It is much easier to use directory permissions and, if necessary, ACLs for this. If more than one user needs access, create a group, use chgrp to assign the group ownership of the directory to that group, set permissions to chmod or If there are any existing sub-directories, do the same for them too. Then add the required users to that group.
Overview On Linux and other Unix -like operating systemsthere is a set of rules for each file which defines who can access that file, and how they can access it. These rules are called file permissions or file modes.
The command name chmod stands for "change mode", and it is used to define the way a file can be accessed. It contains a comprehensive description of how to define and express file permissions. In general, chmod commands take the form: There are two ways to represent these permissions: Let's say you are the owner of a file named myfile, and you want to set its permissions so that: This command will do the trick: The letters u, g, and o stand for "user", "group", and "other".
The commas separate the different classes of permissions, and there are no spaces in between them. Here is the equivalent command using octal permissions notation: Each digit is a combination of the numbers 4, 2, 1, and 0: Options Like --verbose, but gives verbose output only when a change is actually made.
Technical Description chmod changes the file mode of each specified FILE according to MODE, which can be either a symbolic representation of changes to make, or an octal number representing the bit pattern for the new mode bits. The format of a symbolic mode is: Multiple symbolic modes can be given, separated by commas.
A combination of the letters u, g, o, and a controls which users' access to the file will be changed: If none of these are given, the effect is as if a were given, but bits that are set in the umask are not affected.
The letters r, w, x, X, s and t select file mode bits for the affected users: For directories, the execute options X and X define permission to view the directory's contents. Instead of one or more of these letters, you can specify exactly one of the letters u, g, or o: A numeric mode is from one to four octal digitsderived by adding up the bits with values 4, 2, and 1.
Omitted digits are assumed to be leading zeros. The first digit selects the set user ID 4 and set group ID 2 and restricted deletion or sticky 1 attributes.
The second digit selects permissions for the user who owns the read 4write 2and execute 1 ; the third selects permissions for other users in the file's group, with the same values; and the fourth for other users not in the file's group, with the same values.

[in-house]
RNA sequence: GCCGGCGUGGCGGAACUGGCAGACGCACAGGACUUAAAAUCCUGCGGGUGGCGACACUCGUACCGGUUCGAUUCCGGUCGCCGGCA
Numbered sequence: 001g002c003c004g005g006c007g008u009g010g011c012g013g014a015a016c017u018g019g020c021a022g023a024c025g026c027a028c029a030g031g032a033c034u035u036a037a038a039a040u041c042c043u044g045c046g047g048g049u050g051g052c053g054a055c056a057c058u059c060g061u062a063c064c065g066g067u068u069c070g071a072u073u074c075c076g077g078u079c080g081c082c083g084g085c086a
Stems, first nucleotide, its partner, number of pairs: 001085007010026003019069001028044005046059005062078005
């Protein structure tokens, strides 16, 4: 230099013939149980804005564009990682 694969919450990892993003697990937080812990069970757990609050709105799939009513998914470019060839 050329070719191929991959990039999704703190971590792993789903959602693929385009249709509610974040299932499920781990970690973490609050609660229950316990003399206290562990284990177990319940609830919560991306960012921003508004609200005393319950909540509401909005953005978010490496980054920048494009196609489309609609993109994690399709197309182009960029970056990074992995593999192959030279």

However, this is not a problem since the permissions of symbolic links are never used. However, for each symbolic link listed on the command linechmod changes the permissions of the pointed-to file. In contrast, chmod ignores symbolic links encountered during recursive directory traversals.
Setuid And Setgid Bits chmod clears the set-group-ID bit of a regular file if the file's group ID does not match the user's effective group ID or one of the user's supplementary group IDs, unless the user has appropriate privileges.
This behavior depends on the policy and functionality of the underlying chmod system call. When in doubt, check the underlying system behavior.
Restricted Deletion Flag or "Sticky Bit" The restricted deletion flag or sticky bit is a single bit, whose interpretation depends on the file type.
For regular files on some older systems, the bit saves the program's text image on the swap device so it will load more quickly when run; this is called the sticky bit. Viewing Permissions of files A quick and easy way to list a file's permissions are with the long listing -l option of the ls command.
For example, to view the permissions of file. In this case, any member of the file's owning group may read from or write to the file. The final dash is a placeholder; group members do not have permission to execute this file.
Others may only read this file.granting write permissions to a group to a folder. Ask Question. I want to grant read write access to both alex and ben on the folder consult_documents.
Thank you, I was looking how to give access to a directory to one group. I did not realize that the chgrp command could do this. Every file in Unix is assigned a mode.
The mode determines the type of file being viewed, the access allowed to the file by different groups, and a few other things. The command to modify the mode is chmod and users can only modify files they own. The first thing mode determines is the type of file.
Linux Permissions Guide Permissions on Plex Media Server This is a write up of how permissions on Linux systems affect Plex Media Server and how it affects its ability to find you media. In the same way, you can also give a file write permission, like this: chmod +w initiativeblog.com This example makes the same assumptions as the previous command, you either own the file, or .
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granting write permissions to a group to a folder. Ask Question. ben is member of group ben and of group consult. I want to grant read write access to both alex and ben on the folder consult_documents.
I'm running a server, and I need to give read/write access to a particular directory to a single user. I've tried the following: sudo adduser abcd sudo groupadd abcdefg chown initiativeblog.comg /var/www/.